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Switching From Dollar to Gold: Iran Continues Its Struggle With US Oil Embargo

© Sputnik / Oleg Lastochkin / Go to the mediabankGold ingots
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Being subjected to pressure from Washington, Iran has once again turned to the yellow metal as an alternative means of payment. Speaking to Sputnik, Iranian experts have explained how Tehran will conduct oil-for-gold barter deals with African countries and other longstanding partners.

Iran and its trade partners may switch to gold as a payment instrument to remain invulnerable to US sanctions and invisible to US regulators.

"There are countries unwilling to be led by the nose by the US and ready to buy Iran's crude," Hasan Khosrowjerdi, chairman of the Iran-Africa Council for Economic Cooperation, told Sputnik Persian. "In addition, there are those who are willing to pay for oil in gold. Any country can carry out barter deals with Iran. I cannot name these countries, because they may have problems. Of course, we are more interested in goods. But gold is a means of payment that is always in demand. In different places it is used as a monetary equivalent."

Khosrowjerdi explained that gold can strengthen the Iranian national currency, the rial, and therefore Tehran had offered its African partners the oil-for-gold barter plan. "Ghana, South Africa and other African countries have gold reserves," he said. "If they are interested, we are ready to exchange oil for gold."

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The chairman of the Iran-Africa Council for Economic Cooperation specified that Iran can exchange oil not only for gold, but also for goods usually imported to Iran.

Besides this, Khosrowjerdi believes that Iran can strike barter deals with countries that do not succumb to Washington's pressure, namely Russia and China. He noted that Tehran is ready to pay in oil for Chinese and Russian goods.

For his part, Iranian energy expert Seyed Saeed Mirtorabi referred to the fact that Tehran repeatedly resorted to non-dollar transactions and barter deals during the Iran-Iraq war (1980-1988).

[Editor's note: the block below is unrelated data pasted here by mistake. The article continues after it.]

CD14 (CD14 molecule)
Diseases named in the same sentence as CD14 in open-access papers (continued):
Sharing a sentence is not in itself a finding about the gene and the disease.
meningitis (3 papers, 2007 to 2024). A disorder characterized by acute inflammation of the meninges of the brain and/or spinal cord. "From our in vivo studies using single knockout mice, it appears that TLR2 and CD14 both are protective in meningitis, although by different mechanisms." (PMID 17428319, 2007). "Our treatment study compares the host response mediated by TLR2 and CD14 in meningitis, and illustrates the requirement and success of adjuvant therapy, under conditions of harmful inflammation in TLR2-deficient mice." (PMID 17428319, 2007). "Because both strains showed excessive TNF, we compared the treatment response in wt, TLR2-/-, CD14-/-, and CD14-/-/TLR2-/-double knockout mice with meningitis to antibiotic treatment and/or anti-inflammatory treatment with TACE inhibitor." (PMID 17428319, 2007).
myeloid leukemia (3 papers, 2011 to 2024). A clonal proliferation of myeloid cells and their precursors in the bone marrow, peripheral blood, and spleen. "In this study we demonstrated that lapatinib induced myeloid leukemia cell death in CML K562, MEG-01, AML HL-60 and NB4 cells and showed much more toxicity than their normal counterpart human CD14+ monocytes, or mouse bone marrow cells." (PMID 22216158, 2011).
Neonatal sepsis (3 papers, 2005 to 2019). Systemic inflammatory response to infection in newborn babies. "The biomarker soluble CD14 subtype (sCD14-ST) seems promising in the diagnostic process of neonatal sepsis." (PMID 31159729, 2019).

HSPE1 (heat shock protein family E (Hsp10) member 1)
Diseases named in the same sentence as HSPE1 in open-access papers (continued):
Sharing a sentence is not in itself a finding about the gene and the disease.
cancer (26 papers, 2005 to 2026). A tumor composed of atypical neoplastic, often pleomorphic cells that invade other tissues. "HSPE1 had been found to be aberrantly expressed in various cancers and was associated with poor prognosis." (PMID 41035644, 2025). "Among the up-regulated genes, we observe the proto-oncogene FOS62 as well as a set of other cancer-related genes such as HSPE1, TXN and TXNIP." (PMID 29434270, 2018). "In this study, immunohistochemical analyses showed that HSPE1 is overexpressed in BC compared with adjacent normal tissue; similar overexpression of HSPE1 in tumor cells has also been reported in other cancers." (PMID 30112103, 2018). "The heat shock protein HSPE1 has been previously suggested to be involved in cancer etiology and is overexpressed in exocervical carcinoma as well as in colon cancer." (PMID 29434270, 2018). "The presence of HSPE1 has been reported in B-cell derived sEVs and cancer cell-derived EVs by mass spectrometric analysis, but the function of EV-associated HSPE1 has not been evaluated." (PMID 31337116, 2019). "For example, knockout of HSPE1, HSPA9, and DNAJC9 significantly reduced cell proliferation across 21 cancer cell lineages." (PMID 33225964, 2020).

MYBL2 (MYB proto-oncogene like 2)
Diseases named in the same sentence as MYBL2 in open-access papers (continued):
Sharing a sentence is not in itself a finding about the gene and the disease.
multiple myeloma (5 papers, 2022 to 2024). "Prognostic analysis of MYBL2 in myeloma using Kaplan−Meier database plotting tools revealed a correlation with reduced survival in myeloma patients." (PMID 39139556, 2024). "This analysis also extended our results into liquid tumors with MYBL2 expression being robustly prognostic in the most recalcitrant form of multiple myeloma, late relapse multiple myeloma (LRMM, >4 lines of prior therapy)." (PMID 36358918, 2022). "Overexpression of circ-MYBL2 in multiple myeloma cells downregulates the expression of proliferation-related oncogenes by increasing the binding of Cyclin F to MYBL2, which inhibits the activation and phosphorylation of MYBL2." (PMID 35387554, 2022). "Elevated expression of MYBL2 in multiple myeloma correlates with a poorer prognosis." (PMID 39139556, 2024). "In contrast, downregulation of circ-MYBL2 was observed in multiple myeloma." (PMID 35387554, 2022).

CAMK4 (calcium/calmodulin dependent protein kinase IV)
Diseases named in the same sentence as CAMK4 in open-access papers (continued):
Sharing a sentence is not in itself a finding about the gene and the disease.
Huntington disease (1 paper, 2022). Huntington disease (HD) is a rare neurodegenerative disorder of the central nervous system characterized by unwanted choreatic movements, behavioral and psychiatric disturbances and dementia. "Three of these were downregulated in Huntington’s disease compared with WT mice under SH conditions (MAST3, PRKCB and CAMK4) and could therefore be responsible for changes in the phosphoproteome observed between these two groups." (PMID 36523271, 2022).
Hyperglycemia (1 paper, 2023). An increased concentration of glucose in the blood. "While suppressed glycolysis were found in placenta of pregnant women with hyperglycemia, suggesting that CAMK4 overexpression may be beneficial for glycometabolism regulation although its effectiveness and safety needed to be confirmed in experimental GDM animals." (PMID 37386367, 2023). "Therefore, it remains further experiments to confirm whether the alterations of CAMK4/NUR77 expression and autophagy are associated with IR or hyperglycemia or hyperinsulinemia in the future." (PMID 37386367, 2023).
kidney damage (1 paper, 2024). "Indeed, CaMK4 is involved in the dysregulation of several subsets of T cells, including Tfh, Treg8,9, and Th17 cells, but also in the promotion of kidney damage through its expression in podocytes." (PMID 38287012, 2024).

"The details of this plan depend on what countries are involved in energy trade with Iran and as well as their ability to pay in gold," Mirtorabi pointed out. "US sanctions make it difficult for Iran to get dollars. In fact, countries under sanctions can switch to non-dollar trade or carry out barter exchanges."

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The energy expert noted that at present Iran is using the euro and rial as a means of payment. As for barter trade, Iran had a similar experience during the war with Iraq, he remarked. "We sold oil and received goods in exchange," Mirtorabi recalled. "We traded with both developed economies — for example, with Japan — and with developing countries."

According to Mirtorabi, global players have been using gold as a payment instrument since the 2000s. Today, some states also resort to the use of the precious metal because they have lost confidence in the dollar.

In 2014, Forbes' contributor Addison Wiggin elaborated how gold helped Iran to resist Washington's sanctions after the US and the EU shut Iran out of SWIFT, the global payments network, in March 2012.

Having been expelled from SWIFT Iran continued its gas and oil trade with Turkey and India in gold. For its part, Iran could use gold to purchase goods from Russia and China. Washington subsequently stepped up its pressure on gold sales to Iran; that, however, failed to discourage Tehran, Wiggin pointed out in his article entitled "How Gold Helped Iran Withstand U.S. Financial Fury." Iran was reconnected to SWIFT in 2016 after the conclusion of the Joint Comprehensive Plan of Actions (JCPOA) commonly known as the Iran nuclear deal.

Mirtorabi, commenting on the further use of gold obtained from the sale of oil, referred to the experience Iran had gained during the previous round of sanctions.

"Iran can use gold in the domestic market or convert gold into a foreign currency," he said. "Being struck by sanctions countries are forced to resort to different methods. During the previous round of sanctions Iran carried out part of its trading operations in gold. This gold was converted into currency in countries such as Turkey, and this currency was imported back to Iran. Now this is also possible."

The views and opinions expressed by the speakers do not necessarily reflect those of Sputnik.

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